“I thought to myself, ‘Shouldn’t I be happy? Aren’t people ecstatic at having a baby?'” – Allison’s Story

In April of 2018, I was living my best life. Everything was perfect. Finally.

Months before, I’d gotten up the courage to leave a prestigious but soul-numbing eight year career at a major oil company. I was just finishing up my first year as a junior high math teacher where I experienced the joy of investing in young lives on a daily basis. I had a meaningful and fulfilling career ahead of me. Finally.

And just weeks before, I’d married the most wonderful man I’d ever known after a decade of waiting and hoping and wondering if anyone would ever love me in the way that – yes – this man did. My new husband brought me breakfast in bed most mornings, sent sweet notes to me all day long, and made me feel like the most cherished bride when we both came home at the end of the day. We loved our little one bedroom apartment, our weekly outings with friends, and the rhythm of our new life together. I could hardly believe life could be so good. Finally.

And then I missed my period. I was only one day late, but I just knew, like I could sense the presence of another soul inside of me. My hands were shaking so badly on the drive to buy a pregnancy test that I wrecked my car, cracking my rim and costing us money we soon discovered we would need for other unexpected expenses.

Photo credit: Sydney Ruggiero

I was pregnant, despite all odds. I have polycystic ovary syndrome and don’t ovulate most months, plus we were using protection. To this day, I do not understand how it happened. All I know is that it did, and my bright, shiny, perfect world – the life I’d dreamed of for so long – darkened to deepest night as depression swooped in and covered me in a suffocating blanket of dread.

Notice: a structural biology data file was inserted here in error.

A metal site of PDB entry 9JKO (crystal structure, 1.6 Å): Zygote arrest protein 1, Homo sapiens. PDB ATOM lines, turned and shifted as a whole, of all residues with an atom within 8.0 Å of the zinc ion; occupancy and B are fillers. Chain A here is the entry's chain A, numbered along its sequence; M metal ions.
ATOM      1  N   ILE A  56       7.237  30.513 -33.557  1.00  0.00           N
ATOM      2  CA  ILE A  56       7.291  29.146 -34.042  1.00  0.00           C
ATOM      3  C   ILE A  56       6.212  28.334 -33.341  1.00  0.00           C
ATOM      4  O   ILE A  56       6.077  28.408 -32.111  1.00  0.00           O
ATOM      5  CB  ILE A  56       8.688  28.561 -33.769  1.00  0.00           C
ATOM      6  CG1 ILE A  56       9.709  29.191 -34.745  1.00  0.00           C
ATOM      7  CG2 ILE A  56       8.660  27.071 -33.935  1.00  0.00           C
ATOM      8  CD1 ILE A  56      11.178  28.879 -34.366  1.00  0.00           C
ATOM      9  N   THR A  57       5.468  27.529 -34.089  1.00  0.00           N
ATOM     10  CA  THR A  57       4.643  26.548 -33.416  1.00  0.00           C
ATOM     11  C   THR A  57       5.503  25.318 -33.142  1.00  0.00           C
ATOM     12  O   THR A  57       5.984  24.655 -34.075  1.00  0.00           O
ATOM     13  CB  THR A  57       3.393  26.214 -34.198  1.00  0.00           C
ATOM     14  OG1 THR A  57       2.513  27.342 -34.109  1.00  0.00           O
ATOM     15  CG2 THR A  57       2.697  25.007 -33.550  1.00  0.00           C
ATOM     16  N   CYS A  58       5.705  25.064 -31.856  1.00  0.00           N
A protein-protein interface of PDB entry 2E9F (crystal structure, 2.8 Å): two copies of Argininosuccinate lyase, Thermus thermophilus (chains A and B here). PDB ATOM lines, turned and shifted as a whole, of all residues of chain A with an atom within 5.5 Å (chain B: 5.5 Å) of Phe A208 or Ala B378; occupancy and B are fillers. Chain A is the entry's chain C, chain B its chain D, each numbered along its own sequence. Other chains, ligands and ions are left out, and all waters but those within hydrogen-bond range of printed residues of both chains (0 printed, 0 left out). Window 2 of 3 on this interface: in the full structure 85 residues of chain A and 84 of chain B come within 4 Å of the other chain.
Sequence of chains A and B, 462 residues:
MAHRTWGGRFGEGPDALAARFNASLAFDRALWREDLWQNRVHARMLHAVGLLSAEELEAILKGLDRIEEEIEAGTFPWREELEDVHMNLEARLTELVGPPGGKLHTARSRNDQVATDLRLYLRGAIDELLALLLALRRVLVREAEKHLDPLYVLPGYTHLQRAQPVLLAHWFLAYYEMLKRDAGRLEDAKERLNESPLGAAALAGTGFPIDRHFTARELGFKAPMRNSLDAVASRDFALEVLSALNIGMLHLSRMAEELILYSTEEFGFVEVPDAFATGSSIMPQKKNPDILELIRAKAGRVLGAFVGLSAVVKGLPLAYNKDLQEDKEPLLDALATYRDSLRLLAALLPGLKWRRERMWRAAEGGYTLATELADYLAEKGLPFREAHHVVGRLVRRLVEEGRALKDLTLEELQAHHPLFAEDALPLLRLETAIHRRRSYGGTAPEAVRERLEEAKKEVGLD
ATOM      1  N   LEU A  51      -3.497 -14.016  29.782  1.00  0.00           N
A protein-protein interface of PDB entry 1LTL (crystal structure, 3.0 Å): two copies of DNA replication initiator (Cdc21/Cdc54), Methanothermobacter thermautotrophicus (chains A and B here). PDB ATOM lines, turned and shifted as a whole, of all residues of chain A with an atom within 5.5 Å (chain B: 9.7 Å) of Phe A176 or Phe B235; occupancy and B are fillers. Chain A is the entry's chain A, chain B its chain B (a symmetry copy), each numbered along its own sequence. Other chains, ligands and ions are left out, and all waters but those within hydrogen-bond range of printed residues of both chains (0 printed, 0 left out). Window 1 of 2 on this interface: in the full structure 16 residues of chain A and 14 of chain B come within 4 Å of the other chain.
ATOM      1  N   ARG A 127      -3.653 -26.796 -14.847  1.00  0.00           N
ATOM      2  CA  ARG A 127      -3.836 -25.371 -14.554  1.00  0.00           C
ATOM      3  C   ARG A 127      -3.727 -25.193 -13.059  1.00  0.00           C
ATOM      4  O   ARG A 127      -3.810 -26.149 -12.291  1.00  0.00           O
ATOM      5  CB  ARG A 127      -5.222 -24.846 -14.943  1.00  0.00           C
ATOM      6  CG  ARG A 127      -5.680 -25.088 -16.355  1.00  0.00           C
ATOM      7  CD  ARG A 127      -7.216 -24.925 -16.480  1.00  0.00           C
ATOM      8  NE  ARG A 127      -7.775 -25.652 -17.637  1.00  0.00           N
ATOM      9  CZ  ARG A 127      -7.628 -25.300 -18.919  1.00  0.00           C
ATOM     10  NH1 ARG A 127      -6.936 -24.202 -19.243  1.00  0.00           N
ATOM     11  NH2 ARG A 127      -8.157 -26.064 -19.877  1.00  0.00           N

I didn’t want the baby. And I felt ashamed. I thought to myself, “Shouldn’t I be happy? Aren’t people ecstatic at having a baby? It’s not like I’m an unmarried teen, completely unprepared for the burden and responsibility of caring for another human being.” But I was completely unprepared, even though I was married, financially stable, and in my thirties at the time of my pregnancy. Perinatal depression does not discriminate.  

Perinatal depression – depression during pregnancy – is not widely acknowledged, accepted, or understood. According to The American Congress of Obstetricians and Gynecologists (ACOG), between 14-23% of women will struggle with symptoms of depression during pregnancy. This percentage is even higher among women with a history of depression. Nevertheless, because societally pregnancy is considered a time of joy and celebration, few women feel they can voice feelings of depression about their developing so-called bundle of joy. Still further, infertility is so prevalent that unhappy moms-to-be have to exercise caution sharing how they really feel or risk wounding friends who are unable to conceive.